4x 250A 1600v silicon diodes 100$

                        connectors 15$
                        wiring and terminal 25$
                        choke 40$
                        2 capacitor 10,000uf 160V 30$.

                        on a CC power supply the 12vs is bad at short circuit mig, good with globular transfer and works really well for spray transfer. i just dont know if 200A out of the thunderbolt would be enough for a quality result.

                        i made little research but its difficult to find a good CV power supply working on 220 1ph.
                        My additional 2 cents worth: the "10 diodes in parallel" in my opinion is a possible but not necessarily good design approach and may not be reliable. Unless you pay big bucks for matched diodes, or buy a big box and match them yourself, each will have a slightly different forward resistance and therefore will not share the load equally. It all depends on the consistency of the diodes you get. The ones with a lower resistance will carry more than their 10% share of the load and will not last as long as the ones that are loafing. Then, you have to disconnect them all and measure individually to find the bad one(s). If you happen to get a couple with very much lower forward resistance than the others, they will fail almost immediately.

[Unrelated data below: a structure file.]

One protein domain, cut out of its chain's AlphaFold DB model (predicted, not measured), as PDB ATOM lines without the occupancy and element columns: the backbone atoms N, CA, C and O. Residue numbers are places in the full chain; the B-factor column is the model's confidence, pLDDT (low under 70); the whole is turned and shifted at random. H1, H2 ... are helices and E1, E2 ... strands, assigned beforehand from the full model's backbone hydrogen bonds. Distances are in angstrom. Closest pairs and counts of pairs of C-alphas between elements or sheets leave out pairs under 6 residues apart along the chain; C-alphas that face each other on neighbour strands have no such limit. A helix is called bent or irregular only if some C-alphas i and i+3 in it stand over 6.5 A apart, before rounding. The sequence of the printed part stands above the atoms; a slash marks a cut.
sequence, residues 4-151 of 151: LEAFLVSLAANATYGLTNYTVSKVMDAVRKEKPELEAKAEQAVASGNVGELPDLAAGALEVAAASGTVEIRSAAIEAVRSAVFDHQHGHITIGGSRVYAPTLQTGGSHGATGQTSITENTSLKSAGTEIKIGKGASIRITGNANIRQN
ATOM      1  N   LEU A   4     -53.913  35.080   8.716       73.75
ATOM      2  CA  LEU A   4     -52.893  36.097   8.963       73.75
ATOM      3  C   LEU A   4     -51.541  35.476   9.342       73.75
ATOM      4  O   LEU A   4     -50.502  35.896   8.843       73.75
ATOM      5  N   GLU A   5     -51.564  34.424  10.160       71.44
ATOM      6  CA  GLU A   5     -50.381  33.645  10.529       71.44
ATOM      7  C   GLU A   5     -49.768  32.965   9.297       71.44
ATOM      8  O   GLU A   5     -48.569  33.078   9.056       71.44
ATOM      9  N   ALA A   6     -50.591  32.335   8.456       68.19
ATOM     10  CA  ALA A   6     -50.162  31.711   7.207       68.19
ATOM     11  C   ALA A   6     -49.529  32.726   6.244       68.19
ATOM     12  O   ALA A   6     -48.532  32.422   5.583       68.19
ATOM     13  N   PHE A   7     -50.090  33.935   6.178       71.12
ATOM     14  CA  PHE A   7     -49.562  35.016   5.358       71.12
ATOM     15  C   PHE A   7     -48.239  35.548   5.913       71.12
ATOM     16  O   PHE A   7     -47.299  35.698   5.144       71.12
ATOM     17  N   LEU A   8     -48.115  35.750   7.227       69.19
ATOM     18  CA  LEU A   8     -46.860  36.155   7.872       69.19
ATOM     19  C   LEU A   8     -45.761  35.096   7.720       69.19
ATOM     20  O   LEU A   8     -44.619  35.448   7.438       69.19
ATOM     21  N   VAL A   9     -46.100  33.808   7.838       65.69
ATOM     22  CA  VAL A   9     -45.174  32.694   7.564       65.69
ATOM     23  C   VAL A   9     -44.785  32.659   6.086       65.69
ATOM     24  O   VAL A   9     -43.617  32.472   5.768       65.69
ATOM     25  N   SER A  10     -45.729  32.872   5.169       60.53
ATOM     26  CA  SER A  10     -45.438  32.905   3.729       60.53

Comment


                        • #13
                          You're going to spend as much in parts to.modify the Thunderbolt as a new Thunderbolt AC costs...and still end up with something that will be less useful than a new AC/DC Thunderbolt Just sell the Thunderbolt. You've got other big engine drives and making an execise in futility to use a wire feeder on a Thunderbolt....
                          Ryan
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                          • #14
                            Miller makes a DC rectifier for the thunderbolt. Can't think of the model off hand...sc-150 or something. Won't be until Monday before I can get back to the shop and look. But it's still only 150 amps.

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                            • #15
                              ryanjones2150 you refer to the tc-150, they are hard to find. according to the manual they only have 4X 85A 300V diodes, one varistor and a stabilizer. im pretty sure if i beef up the components i can get better output.